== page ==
Chinese Memes and Censorship

 Youtube Direktchina

Die New York Times hat einen äußerst spannenden Artikel über Memes in China und den dortigen Internet-Slang, der sich zum Code zum Umgehen der Zensur entwickelt hat. Der Text steigt ein mit Pi San und einer Animation, die er kurz nach der Verhaftung Ai WeiWeis im Frühjahr produziert hatte.

Pi San finished the animation before dawn on April 4, less than 24 hours after Ai was detained. “I hesitated for a second before posting it online,” he told me. “But then I thought, If I don’t put it up, that would be like self-castration.” With a few clicks, he sent “Crack Sunflower Seeds” into cyberspace, posting it onto China’s top video Web sites. In just a few hours, a million or more netizens watched the animation online. Then the video began disappearing from Chinese Web sites one by one, just like the announcers in his animation. Pi San lashed out directly at the censors in a Weibo post: “You’re like the eunuch who gets worried before the emperor does!” There was no response. Even in his anger, Pi San was left wondering if the black hand would come for him.

No government in the world pours more resources into patrolling the Web than China’s, tracking down unwanted content and supposed miscreants among the online population of 500 million with an army of more than 50,000 censors and vast networks of advanced filtering software. Yet despite these restrictions — or precisely because of them — the Internet is flourishing as the wittiest space in China. “Censorship warps us in many ways, but it is also the mother of creativity,” says Hu Yong, an Internet expert and associate professor at Peking University. “It forces people to invent indirect ways to get their meaning across, and humor works as a natural form of encryption.”

To slip past censors, Chinese bloggers have become masters of comic subterfuge, cloaking their messages in protective layers of irony and satire. This is not a new concept, but it has erupted so powerfully that it now defines the ethos of the Internet in China. Coded language has become part of mainstream culture, with the most contagious memes tapping into widely shared feelings about issues that cannot be openly discussed, from corruption and economic inequality to censorship itself.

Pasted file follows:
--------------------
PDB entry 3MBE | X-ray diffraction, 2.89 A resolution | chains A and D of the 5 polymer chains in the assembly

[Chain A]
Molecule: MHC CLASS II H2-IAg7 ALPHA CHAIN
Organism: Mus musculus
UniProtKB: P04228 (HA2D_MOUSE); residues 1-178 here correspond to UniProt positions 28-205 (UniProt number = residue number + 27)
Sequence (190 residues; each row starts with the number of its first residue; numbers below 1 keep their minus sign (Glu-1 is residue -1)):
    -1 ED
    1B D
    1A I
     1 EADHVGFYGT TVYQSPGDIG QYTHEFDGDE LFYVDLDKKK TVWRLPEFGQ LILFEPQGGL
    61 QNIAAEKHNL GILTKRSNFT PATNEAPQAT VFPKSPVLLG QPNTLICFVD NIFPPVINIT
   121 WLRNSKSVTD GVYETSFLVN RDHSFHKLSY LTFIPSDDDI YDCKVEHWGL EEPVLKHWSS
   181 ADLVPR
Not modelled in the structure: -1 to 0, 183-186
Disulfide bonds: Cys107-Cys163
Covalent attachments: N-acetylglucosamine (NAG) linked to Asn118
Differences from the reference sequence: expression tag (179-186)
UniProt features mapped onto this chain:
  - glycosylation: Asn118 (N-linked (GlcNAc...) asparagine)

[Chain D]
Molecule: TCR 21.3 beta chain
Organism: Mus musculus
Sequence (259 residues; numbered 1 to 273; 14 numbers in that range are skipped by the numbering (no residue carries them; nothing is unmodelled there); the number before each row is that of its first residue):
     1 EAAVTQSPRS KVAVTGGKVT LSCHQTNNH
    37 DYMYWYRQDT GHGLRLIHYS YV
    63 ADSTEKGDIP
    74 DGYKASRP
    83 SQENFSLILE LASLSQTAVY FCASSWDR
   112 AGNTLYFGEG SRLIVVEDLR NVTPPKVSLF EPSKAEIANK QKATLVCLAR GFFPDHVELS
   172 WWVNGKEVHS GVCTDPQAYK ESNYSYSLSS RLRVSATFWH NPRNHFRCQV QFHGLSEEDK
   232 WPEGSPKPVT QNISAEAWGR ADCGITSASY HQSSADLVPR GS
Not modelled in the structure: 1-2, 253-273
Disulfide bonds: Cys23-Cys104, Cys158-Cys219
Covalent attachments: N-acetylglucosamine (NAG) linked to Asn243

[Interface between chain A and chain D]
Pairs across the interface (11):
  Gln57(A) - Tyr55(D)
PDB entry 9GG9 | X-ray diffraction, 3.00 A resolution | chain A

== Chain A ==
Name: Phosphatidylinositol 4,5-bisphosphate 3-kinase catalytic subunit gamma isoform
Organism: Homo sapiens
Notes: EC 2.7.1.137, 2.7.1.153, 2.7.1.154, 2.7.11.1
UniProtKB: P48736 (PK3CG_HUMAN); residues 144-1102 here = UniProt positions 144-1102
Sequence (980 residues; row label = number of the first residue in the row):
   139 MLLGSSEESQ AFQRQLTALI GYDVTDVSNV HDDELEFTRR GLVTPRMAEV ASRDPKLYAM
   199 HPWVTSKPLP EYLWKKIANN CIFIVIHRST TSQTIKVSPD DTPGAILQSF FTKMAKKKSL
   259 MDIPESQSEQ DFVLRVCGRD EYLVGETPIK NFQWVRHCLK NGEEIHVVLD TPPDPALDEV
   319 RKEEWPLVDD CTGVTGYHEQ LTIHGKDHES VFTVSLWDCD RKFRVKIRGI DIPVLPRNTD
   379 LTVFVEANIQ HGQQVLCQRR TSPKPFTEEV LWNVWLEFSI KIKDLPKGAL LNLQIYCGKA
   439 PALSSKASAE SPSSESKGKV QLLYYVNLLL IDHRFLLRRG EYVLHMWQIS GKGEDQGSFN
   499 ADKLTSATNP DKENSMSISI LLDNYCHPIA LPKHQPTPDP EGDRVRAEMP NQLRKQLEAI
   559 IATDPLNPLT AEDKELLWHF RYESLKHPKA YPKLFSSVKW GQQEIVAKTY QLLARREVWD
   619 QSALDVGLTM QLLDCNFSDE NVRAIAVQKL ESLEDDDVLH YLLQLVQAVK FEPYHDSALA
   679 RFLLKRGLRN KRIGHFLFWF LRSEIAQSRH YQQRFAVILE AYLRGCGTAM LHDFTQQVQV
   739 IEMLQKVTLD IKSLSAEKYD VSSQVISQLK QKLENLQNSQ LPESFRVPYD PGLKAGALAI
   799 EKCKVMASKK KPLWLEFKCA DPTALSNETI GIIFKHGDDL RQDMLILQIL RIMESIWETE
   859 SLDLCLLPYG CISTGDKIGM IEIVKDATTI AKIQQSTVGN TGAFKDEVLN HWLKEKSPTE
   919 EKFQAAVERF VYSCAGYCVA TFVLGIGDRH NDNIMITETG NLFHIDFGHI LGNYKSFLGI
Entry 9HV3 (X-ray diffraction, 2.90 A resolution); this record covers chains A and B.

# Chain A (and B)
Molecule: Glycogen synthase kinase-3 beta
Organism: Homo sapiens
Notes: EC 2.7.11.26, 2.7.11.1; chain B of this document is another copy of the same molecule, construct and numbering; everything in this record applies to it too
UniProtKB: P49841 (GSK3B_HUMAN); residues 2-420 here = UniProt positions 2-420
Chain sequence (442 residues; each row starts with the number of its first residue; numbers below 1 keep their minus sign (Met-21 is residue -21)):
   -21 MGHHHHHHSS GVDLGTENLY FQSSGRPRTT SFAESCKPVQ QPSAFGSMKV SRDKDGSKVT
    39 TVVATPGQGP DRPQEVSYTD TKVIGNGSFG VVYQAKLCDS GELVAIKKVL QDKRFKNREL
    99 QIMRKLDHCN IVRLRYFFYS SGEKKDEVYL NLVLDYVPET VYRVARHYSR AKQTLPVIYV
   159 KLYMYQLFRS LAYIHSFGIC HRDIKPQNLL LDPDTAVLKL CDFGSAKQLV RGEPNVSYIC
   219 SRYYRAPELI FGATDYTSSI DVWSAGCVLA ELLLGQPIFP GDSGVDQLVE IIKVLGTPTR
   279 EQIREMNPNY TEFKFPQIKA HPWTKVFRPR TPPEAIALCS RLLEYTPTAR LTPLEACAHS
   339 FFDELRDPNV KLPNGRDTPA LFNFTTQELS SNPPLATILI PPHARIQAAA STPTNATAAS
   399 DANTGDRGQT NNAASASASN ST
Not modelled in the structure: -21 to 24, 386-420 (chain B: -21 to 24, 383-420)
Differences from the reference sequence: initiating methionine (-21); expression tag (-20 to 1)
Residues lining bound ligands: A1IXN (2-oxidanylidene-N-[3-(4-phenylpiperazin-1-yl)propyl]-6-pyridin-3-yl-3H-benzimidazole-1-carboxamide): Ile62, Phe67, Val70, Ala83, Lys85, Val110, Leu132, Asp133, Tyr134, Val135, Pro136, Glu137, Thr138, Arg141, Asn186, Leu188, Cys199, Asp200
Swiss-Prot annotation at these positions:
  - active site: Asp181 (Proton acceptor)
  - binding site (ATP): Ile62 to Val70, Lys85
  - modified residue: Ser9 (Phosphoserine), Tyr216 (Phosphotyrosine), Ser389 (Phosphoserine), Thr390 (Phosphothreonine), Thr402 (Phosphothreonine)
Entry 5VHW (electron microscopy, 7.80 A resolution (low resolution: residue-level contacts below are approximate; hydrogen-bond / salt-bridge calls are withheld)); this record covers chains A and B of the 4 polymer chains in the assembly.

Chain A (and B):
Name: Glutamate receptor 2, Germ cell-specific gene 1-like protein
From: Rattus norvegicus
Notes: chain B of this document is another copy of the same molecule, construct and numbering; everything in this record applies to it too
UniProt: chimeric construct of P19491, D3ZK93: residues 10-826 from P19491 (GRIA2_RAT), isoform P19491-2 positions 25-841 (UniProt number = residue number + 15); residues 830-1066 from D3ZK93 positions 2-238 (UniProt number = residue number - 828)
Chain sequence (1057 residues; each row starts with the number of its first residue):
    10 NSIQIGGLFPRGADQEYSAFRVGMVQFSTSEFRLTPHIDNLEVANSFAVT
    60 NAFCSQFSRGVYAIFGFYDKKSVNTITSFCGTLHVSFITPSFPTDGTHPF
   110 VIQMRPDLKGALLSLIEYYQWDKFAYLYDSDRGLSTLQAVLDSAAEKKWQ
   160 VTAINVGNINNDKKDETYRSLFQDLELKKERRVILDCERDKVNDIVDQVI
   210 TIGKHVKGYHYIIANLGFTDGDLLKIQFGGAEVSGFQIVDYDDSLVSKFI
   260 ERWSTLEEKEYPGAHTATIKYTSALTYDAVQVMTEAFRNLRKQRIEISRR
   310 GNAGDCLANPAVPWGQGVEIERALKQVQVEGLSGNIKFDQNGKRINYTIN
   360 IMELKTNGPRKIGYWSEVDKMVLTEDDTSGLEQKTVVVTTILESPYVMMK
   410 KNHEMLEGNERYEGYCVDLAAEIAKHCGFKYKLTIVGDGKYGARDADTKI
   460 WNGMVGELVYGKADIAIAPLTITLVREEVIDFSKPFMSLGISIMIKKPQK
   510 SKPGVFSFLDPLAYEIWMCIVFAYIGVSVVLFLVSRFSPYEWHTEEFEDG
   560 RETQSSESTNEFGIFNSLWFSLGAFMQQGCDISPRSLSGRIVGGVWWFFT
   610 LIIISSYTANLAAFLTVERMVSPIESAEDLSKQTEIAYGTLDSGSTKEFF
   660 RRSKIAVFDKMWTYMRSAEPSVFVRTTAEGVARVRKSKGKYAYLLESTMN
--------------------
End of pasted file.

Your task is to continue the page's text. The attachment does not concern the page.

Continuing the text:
NYTimes:Where an Internet Joke Is Not Just a Joke (falls die NYT-Paywall zuschlägt: NYTClean), nicht verpassen: Vier Animationen von Pi San (zwei davon hatte ich schonmal hier vor Ewigkeiten). Und unbedingt ansehen: das Grass-Mud Horse Lexicon, „an online glossary of translations of terms created by Chinese netizens and frequently encountered in online political discussions.“

Von dort:

Monkey-snake
猴蛇 (hóu shé): monkey-snake

The monkey-snake sounds the same in Chinese as 喉舌 which means “mouthpiece.” The monkey-snake is a mythical internet creature that represents the official mouthpiece of the Chinese government. The following is a fictional account of the monkey snake:

猴蛇普通话谐音「喉舌」,指官方宣传工具。

Monkey-snake: mammal, developed brain, human-like face. Has the head of a monkey and the body of a snake. Rectal area also resembles a face. Skilled at imitating human language, but usually lies. First appeared approximately 100 years ago in Russia. While once common in much of Eastern Europe, Northeast Asia, Africa etc., it is now only found in Northeast Asia and South America. While there are many varieties of the species, the kind found in China and North Korea is considered to be the most authentic. Because the species is somewhat rare, a Chinese scholar Ling Cangzhou proposed that April 1st (April Fools Day) of every year be designated “Monkey-Snake Day” to promote the recognition and protection of the species.